Contributed by Ronald Baecker and Judith Langer.
Ron is an an Emeritus Professor of Computer Science at the University of Toronto, co-author of The COVID-19 Solutions Guide and author of Computers and Society: Modern Perspectives (OUP, 2019).
Judith is the Vincent O’Leary Distinguished Professor Emeritus at the University of Albany, State University of New York and co-author of The COVID-19 Solutions Guide.
On Sunday, April 19, while on one of my daily walks—which have helped keep me sane in what has been a COVID-19 life of no face-to-face contact with family and friends—I (Ron) asked myself the question: can the internet help people live through a pandemic? Of course, the internet can help, and in important ways. Because I am an author, the answer immediately suggested a more difficult question. Should I write a book that describes how digital technologies and being online are helping people, and how those who need more assistance can find the resources to get more help?
Over the next few days, I decided that I should write the book, and that it needed to be done quickly, and with lots of help from extraordinary collaborators. The COVID-19 Solutions Guide is the result. I will describe the process.
That same day, I asked my friend Judith Langer, a renowned scholar of literacy and a distinguished Professor Emeritus, to work on the book with me. A partnership between an eclectic scientist/engineer/designer (me) and an accomplished humanist/scientist (Judith) would be a good start. I began writing on Monday morning April 20; the outline I sketched then is close to the structure of the final book. That evening, I was playing bridge online (another of my virus coping mechanisms) with a friend of 70 years since 1st grade in Pittsburgh—Dr. Gary Feldman—who had been in charge of public health for two California counties for 14 years. By then I knew we needed a medical expert; Gary answered the call. I also recruited my personal financial adviser, Justin Stein, whose expertise and sound financial advice seemed essential. I soon realized that no publisher would meet my goal of publishing by June 1 (we did not make it, but getting the book written and online in 2 months is nonetheless ok), so we had to do it ourselves. I therefore recruited the amazing Uma Kalkar, who recruited the equally amazing Ellie Burger, to handle production, publishing, marketing, and social media.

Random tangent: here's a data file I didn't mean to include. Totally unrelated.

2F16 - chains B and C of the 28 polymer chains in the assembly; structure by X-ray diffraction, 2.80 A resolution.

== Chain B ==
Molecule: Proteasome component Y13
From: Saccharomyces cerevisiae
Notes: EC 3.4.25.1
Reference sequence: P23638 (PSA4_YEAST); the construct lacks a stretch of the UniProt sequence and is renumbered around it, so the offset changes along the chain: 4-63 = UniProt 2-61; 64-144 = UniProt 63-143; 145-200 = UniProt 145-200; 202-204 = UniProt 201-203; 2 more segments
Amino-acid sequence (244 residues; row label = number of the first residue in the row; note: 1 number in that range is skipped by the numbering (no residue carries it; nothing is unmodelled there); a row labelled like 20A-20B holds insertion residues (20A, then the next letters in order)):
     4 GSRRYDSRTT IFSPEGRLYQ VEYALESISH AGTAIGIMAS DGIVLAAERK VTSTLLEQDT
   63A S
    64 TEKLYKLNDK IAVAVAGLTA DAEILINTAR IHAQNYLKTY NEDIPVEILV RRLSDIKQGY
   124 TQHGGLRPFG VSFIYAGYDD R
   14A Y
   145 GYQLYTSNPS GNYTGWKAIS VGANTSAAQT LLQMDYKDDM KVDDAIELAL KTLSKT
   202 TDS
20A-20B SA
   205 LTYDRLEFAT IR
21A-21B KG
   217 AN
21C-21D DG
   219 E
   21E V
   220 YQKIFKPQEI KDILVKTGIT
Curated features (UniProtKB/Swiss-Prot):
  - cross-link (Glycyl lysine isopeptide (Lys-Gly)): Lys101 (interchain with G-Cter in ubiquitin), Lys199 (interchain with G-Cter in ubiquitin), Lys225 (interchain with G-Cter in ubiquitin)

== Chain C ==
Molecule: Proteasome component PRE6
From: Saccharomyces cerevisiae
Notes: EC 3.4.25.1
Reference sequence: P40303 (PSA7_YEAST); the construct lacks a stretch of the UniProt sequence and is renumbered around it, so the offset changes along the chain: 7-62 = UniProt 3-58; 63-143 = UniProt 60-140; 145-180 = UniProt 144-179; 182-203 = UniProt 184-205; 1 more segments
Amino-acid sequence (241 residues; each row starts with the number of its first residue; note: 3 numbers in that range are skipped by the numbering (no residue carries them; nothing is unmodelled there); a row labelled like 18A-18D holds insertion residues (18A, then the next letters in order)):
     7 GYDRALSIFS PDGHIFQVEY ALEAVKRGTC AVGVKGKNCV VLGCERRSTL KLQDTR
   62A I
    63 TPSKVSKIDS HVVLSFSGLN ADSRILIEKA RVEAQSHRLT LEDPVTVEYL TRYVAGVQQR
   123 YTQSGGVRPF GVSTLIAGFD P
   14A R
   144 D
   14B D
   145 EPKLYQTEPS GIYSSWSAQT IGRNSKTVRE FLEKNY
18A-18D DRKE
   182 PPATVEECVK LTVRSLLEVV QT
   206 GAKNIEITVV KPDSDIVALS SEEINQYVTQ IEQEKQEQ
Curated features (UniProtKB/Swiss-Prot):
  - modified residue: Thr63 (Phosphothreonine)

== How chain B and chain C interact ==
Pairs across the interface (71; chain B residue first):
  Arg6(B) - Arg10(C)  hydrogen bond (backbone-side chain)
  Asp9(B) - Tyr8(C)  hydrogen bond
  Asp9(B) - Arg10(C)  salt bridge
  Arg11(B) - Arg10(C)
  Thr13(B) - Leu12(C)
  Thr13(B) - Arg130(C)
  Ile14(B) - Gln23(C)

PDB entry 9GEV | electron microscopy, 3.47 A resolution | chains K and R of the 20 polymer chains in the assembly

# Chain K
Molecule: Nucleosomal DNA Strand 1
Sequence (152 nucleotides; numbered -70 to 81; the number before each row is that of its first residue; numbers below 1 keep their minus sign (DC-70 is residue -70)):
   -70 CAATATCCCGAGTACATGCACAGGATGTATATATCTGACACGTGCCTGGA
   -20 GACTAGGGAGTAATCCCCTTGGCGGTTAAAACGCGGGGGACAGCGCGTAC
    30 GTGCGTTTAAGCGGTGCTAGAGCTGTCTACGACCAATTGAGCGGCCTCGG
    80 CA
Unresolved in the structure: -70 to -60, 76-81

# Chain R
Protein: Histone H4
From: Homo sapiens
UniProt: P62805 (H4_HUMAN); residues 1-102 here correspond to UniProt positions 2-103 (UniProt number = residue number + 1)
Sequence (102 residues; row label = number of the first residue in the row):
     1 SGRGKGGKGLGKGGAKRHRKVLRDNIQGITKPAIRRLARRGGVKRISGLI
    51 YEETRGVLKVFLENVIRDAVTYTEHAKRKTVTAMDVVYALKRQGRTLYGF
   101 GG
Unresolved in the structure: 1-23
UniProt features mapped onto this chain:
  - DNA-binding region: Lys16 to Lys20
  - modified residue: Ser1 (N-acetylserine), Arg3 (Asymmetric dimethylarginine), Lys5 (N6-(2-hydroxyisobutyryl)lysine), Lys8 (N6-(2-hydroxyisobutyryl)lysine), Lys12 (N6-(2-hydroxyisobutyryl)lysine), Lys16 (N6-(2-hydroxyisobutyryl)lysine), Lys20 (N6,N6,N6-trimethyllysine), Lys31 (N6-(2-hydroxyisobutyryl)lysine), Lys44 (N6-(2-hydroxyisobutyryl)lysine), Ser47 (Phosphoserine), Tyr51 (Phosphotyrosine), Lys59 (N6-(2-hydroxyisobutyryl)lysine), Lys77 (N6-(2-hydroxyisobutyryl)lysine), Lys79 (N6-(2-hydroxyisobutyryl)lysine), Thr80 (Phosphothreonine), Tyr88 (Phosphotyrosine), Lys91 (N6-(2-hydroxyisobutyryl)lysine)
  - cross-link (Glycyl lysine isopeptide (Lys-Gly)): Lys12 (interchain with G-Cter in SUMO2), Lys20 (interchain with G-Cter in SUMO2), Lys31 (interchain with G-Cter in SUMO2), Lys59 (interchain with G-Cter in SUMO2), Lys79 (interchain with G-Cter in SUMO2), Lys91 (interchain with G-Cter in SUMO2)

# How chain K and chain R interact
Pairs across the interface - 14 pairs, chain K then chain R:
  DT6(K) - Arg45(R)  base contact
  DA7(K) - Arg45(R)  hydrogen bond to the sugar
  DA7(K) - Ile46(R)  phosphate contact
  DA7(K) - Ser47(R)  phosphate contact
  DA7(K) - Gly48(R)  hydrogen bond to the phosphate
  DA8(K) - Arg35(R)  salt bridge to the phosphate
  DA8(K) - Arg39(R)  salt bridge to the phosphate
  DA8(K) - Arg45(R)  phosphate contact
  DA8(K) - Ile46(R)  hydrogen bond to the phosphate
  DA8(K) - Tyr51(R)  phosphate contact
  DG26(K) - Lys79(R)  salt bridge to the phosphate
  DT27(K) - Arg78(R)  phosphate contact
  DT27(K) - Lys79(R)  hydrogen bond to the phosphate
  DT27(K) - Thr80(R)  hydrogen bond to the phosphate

But what kind of a book? I am both a scientist and an engineer, I like to understand phenomena and use that understanding to build innovative software. Hence the book needed description — what was happening and why, and prescription — a guide to ways in which technology could help us cope, survive, and enjoy life as best we can. And yet, going back to doing science, there needed to be evidence that the methods that we would describe seemed to work. There was no time to assemble hard evidence, but there needed to be at least anecdotal, narrative evidence that we were discussing solutions. Hence the book has both scientific information, especially about medical issues, and also stories of real people, stories that were told to us by trusted friends, or reported publicly in reliable sources.
Citing cognitive theory, Judith suggests that a general suggestion or concept such as, “When in lockdown, find alternative ways to interact with others,” will be best understood, remembered, and acted upon when readers can easily relate it to experiences they have had. The example, or narrative, triggers their memories of similar experiences they and others have had. This mental connection enables them to use their own funds of knowledge to think of possibilities they hadn’t previously considered. The connection of known-to-new enables them to interpret what the general rule means to them and, in the case of how to ease loneliness and anxiety, ways they can personally act upon it. The example makes the author’s suggestions meaningful, memorable, and helpful.
The title was by then revealed —The COVID-19 Solutions Guide. Yet just writing a book seemed insufficient. Multidimensional experiences are useful for understanding. We therefore wanted a blog, which also gave us one method of updating our description of phenomena that were and would continue to evolve rapidly. Also, in amusing ourselves to stay sane, we invented a game that highlights the challenges of safe physical distancing and the opportunities to imagine creative virtual experiences. We call this the COVID-19 Solutions Game. We will release it on June 10 with announcement of the first competition. The COVID-19 Solutions Guide will be online by June 17. Stay tuned, and follow us on Facebook, Instagram, and Twitter.
FOR THINKING AND DISCUSSION
What sources and resources have you found the most useful for understanding what is going on (description) and how best to cope (prescription). You can send details to us here, so we can cite the best of these in a future blog post.